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This article is about an older version of DF.

The term "moat" refers to a defensive ditch that optionally may be filled with water or magma. There is no in-game structure called a "moat", but any channel defensively placed to block invaders, whether around your entire fortress or just a short one in front of a bridge, can be considered a moat.

A moat is an effective way to keep sieges away from your walls and fortifications. This gives your marksdwarves protection from enemy archers, and protects your doors and bridges from building destroyer creatures such as trolls. A well-designed moat prevents the passage of any creature traveling on foot, though flying creatures, of course, just don't care.

(Remember that any creature can path diagonally across tiles, so there can be no diagonal path for your moat to be effective.)

It is not necessary to fill a moat with water for it to be effective - dry moats work just fine. While creatures knocked into an empty moat will be unharmed, those knocked into one with water will drown, but recovering items dropped into a water-filled moat is a challenge.

A water-filled moat can freeze in cold weather, allowing foot traffic across the ice. If this happens, the ice can be mined out, returning the moat to a dry state. A more elaborate method would be pumping the water out before winter and back in once the Spring thaw comes. Yet another method is to dig a 2 z-level deep channel and fill only the bottom z-level with water, which also works against swimming creatures.

A magma-filled moat is the deadliest: It does not solidify in the winter and it instantly kills all that fall in, friend or foe, along with any items. (Dwarves in combat have a habit of dodging off the edge of bridges and walk-ways unless there is a solid barrier like a wall or fortification to stop them - something to consider.)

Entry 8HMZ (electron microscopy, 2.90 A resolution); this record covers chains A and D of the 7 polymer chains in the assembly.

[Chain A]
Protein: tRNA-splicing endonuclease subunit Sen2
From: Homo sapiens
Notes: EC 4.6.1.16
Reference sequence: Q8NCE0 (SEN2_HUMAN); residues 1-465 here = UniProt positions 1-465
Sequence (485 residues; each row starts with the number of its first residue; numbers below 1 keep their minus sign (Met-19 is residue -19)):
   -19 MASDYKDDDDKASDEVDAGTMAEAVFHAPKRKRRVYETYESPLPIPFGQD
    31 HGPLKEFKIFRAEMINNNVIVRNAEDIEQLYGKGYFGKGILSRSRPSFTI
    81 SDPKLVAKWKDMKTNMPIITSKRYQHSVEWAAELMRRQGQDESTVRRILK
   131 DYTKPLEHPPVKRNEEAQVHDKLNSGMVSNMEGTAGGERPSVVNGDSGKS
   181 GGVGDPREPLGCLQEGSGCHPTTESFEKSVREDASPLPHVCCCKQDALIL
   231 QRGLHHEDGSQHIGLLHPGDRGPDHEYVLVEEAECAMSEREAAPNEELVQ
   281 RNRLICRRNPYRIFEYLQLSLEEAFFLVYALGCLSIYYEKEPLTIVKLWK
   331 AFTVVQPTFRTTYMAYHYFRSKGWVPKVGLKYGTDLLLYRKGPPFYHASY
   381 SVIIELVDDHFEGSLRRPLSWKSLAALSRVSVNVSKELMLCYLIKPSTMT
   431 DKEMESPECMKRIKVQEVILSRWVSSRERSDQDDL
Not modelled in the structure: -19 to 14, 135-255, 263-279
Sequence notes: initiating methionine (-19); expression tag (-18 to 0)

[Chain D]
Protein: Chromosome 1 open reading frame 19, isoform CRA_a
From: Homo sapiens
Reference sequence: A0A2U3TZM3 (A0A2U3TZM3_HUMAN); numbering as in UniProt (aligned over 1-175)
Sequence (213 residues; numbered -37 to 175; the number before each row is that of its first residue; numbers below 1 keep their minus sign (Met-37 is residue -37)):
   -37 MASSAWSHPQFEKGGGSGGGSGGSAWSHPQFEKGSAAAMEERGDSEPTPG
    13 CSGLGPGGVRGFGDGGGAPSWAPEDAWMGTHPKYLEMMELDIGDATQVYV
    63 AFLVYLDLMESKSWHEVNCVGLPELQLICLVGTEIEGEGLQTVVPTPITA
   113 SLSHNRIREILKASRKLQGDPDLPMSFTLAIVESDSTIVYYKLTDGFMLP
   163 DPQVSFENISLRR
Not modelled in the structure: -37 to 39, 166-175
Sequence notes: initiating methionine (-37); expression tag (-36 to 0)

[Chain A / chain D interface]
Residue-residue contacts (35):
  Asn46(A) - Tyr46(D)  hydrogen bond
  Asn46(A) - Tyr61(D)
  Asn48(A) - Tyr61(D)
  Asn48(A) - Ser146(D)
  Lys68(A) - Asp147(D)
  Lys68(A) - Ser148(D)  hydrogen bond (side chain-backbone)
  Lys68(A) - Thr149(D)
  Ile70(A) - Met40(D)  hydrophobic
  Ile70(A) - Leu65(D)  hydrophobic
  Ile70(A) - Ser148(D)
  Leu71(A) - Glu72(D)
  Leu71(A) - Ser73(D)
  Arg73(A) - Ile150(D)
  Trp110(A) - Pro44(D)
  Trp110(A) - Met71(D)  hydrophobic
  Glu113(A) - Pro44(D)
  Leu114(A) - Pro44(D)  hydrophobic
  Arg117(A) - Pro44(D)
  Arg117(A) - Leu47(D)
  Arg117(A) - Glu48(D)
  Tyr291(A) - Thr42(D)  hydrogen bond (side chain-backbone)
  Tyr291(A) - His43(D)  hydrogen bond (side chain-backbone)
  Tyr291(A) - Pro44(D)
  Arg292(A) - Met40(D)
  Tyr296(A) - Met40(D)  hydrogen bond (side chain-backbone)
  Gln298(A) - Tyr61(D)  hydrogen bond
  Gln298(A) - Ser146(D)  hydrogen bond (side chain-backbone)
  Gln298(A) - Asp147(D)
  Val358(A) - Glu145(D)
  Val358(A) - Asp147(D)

If you wish to combine safety and offensive value, consider a channel lined with your favorite traps.

A very deadly combination is to first create a moat, then put a retractable bridge across it. On the outside of the moat, next to the bridge, put pressure plates surrounding the bridge. Link them all to the bridge, and watch as invaders step on the pressure plates, then step on the bridge, the bridge retracts, they fall in, and drown/burn.

Reverse Moat[edit]

Digging channels for a moat can interfere with the first underground layer of your fortress. But it's possible to get the benefits of a moat without channeling from the surface. Construct two walls around your entrance, and connect them by a drawbridge. Build ramps or stairs on the inside of the inner wall, and the outside of the outer wall. To cross the moat, a creature has to climb up, cross the bridge, and climb back down. If the bridge is wide enough, and lined up with three ramps on either side, merchant wagons can enter.

__/ |___| \__          ..... = drawbridge     / (or) \ = ramp

Trap Moat[edit]

Essentially, the Trap Moat is an empty moat with a retracting bridge. However, the inside of the moat is filled with upright spike traps. The idea is, when enemies get on the bridge, you pull the lever to retract it and pull the lever to spring the traps. When they fall, they get perforated. However, there's ramps at the end of the moat so friendly dwarves can get out and surviving enemies can futilely try to cross the bridge before they bleed out.

Dungeon Moat[edit]

Like the trap moat, only the channel is filled with cage traps instead so you can expand your zoo. If you use this strategy, it is recommended that you connect all your moats together, so that if all the cages in one moat are full, hostiles will (hopefully) wander over to the bottom of another moat and get caught.

You will need an entrance into the network to retrieve captured enemies. This entrance should also be controlled via drawbridge/moat access, and the moat it uses can connect via stairway to the dungeon you've already built.

You might also want to include some upright spike traps in case all the cages are filled. Otherwise you could potentially have the entire enemy army wandering around in your fort's dungeon. Of course, that might be a problem you want to have.

This idea would be more fun if you had a reliable way of getting enemies inside the dungeon. For example, you could restrict entrance to your fortress along a narrow passageway, and then replace the passageway with a retracting bridge over your dungeon. (Hint: You'd have to build the retracting bridge first, then turn the bridge into the only means of getting into the fortress using channels.)

DISCLAIMER: I haven't actually tried any of this out yet; something will probably go wrong (for example, enemies that fall into the moat might be too stunned to wander around and find an open trap.)